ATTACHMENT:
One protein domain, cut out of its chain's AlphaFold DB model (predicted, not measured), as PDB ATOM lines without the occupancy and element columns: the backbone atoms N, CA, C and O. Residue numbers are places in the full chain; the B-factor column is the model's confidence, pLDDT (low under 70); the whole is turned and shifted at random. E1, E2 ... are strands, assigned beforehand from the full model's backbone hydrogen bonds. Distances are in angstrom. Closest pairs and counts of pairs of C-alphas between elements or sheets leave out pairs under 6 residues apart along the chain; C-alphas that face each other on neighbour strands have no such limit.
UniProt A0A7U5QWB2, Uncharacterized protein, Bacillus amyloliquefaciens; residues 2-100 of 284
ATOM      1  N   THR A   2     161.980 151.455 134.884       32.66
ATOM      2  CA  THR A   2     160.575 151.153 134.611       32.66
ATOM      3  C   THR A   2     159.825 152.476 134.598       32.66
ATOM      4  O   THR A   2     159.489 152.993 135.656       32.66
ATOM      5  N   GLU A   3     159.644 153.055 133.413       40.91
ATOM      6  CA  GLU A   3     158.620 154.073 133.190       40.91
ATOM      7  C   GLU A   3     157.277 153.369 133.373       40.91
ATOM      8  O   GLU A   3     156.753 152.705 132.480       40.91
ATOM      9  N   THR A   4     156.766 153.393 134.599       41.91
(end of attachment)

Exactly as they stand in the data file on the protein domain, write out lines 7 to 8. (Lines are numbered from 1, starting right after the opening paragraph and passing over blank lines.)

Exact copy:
ATOM      6  CA  GLU A   3     158.620 154.073 133.190       40.91
ATOM      7  C   GLU A   3     157.277 153.369 133.373       40.91